Beleaguered investors in troubled tours and insurance business Saga got a rare boost on Wednesday when it emerged activist investor Elliott is targeting the company.
A filing to the stock market reveals that the US investor, which has assets of $35 billion (£28 billion), has grabbed 5% of the shares.
Elliott has a reputation as a tough player, having forced shake-ups in numerous UK boardrooms.
Last year it successfully pushed for the break-up of Whitbread, which sold Costa Coffee to Coca-Cola. It also had a stake in GKN, later sold to Melrose.
Saga has been in the mire lately, issuing a profit warning in April and admitting it would have to slash prices on insurance products. Chief executive Lance Batchelor has led the company since a 2014 float, but plans to step down in January.
Saga said: “We have good and open relations with all of our shareholders and expect to be in contact with Elliott shortly.”
Other investors are likely to welcome the arrival of the US shake-up kings.
The shares floated at 185p but have had a bad run. They plummeted in April when Batchelor unveiled a new pricing scheme that would reward loyal customers.
The shares fell nearly 40%. Today they were up 5% to 45p, leaving the company valued at £505 million.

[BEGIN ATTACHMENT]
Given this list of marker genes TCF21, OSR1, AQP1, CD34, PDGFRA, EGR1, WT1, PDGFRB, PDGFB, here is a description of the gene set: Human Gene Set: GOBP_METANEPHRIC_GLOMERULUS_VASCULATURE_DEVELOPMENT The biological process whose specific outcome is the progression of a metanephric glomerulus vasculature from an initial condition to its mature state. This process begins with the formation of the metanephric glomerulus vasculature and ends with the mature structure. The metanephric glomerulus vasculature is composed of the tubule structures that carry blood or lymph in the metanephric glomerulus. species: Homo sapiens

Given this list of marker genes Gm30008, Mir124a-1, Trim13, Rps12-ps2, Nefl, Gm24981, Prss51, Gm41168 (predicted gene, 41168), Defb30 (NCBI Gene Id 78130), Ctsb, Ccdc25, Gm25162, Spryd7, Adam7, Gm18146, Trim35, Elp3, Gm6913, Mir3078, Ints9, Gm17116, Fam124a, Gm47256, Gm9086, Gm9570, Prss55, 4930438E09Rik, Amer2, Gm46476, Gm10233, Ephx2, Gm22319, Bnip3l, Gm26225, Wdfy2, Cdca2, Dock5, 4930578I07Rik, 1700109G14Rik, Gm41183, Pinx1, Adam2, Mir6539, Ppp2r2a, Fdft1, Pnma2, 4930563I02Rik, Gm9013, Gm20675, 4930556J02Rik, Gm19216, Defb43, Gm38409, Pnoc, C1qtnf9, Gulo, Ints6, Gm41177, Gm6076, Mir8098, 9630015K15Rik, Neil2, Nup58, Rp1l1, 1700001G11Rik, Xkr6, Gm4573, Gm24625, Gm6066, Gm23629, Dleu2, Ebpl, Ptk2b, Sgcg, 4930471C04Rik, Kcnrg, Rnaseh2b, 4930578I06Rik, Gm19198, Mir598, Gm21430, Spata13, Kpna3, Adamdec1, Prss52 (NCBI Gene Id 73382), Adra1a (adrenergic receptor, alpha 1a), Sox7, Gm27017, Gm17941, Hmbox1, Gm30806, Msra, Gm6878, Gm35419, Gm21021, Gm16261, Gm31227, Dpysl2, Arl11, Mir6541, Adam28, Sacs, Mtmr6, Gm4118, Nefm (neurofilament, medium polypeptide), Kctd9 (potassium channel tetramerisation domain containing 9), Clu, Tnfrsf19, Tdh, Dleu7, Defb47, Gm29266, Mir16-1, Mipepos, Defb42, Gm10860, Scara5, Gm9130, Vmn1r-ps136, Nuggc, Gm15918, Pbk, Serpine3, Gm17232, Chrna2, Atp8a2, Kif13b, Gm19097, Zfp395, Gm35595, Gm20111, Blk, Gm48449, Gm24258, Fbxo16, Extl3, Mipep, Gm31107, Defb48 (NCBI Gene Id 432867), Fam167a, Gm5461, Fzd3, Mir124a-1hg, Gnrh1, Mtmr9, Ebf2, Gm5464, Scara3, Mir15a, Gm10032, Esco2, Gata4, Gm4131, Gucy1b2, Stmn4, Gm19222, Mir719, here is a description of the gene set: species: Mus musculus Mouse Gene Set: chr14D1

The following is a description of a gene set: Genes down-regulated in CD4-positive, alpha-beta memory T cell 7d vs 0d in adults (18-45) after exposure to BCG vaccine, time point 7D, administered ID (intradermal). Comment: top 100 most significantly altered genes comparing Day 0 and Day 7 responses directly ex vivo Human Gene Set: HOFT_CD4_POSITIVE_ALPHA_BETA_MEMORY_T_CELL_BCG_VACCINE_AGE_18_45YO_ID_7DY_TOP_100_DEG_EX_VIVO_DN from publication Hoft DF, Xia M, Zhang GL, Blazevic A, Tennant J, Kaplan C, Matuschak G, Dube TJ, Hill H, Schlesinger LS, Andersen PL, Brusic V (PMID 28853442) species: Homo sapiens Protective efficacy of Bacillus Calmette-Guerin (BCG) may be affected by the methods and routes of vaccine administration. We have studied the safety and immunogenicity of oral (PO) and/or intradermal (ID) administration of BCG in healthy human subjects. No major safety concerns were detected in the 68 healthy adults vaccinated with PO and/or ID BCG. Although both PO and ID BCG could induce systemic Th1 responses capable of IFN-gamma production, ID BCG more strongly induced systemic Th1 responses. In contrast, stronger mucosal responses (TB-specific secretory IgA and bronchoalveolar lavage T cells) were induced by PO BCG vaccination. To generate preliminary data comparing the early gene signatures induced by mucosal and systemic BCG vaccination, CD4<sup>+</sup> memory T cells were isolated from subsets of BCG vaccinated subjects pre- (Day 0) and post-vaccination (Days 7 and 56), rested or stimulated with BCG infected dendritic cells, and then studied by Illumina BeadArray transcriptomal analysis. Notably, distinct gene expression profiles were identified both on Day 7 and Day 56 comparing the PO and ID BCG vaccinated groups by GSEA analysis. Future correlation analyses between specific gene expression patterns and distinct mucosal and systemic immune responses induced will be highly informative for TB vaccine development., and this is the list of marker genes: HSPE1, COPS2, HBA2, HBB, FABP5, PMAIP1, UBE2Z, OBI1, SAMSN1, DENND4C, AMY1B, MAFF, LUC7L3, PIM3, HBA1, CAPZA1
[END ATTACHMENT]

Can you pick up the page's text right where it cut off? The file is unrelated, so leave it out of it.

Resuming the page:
Batchelor said in a recent interview: “I’m sure shareholders must feel frustrated by the share price fall, and I sympathise.
“But there is something fundamentally flawed about any industry that doesn’t reward loyalty.” Saga is focused on the over-50s and has towards three million customers.
Elliott could push for asset sales or a spin-off of the travel arm, as well as demanding a say in the appointment of the next CEO.
Russ Mould, investment director at AJ Bell, said: “Saga has a valuable brand. It has already announced changes to how its insurance business works and so Elliott would need a convincing argument to push for further change.
“However, the activist may have a way of better exploiting Saga’s position in capitalising on the older generation’s increasing desire to travel.”
Research by Lazard reveals activist investors spent £5.7 billion on shares in UK companies in the past year.
Elliott launched 22 campaigns across the world last year.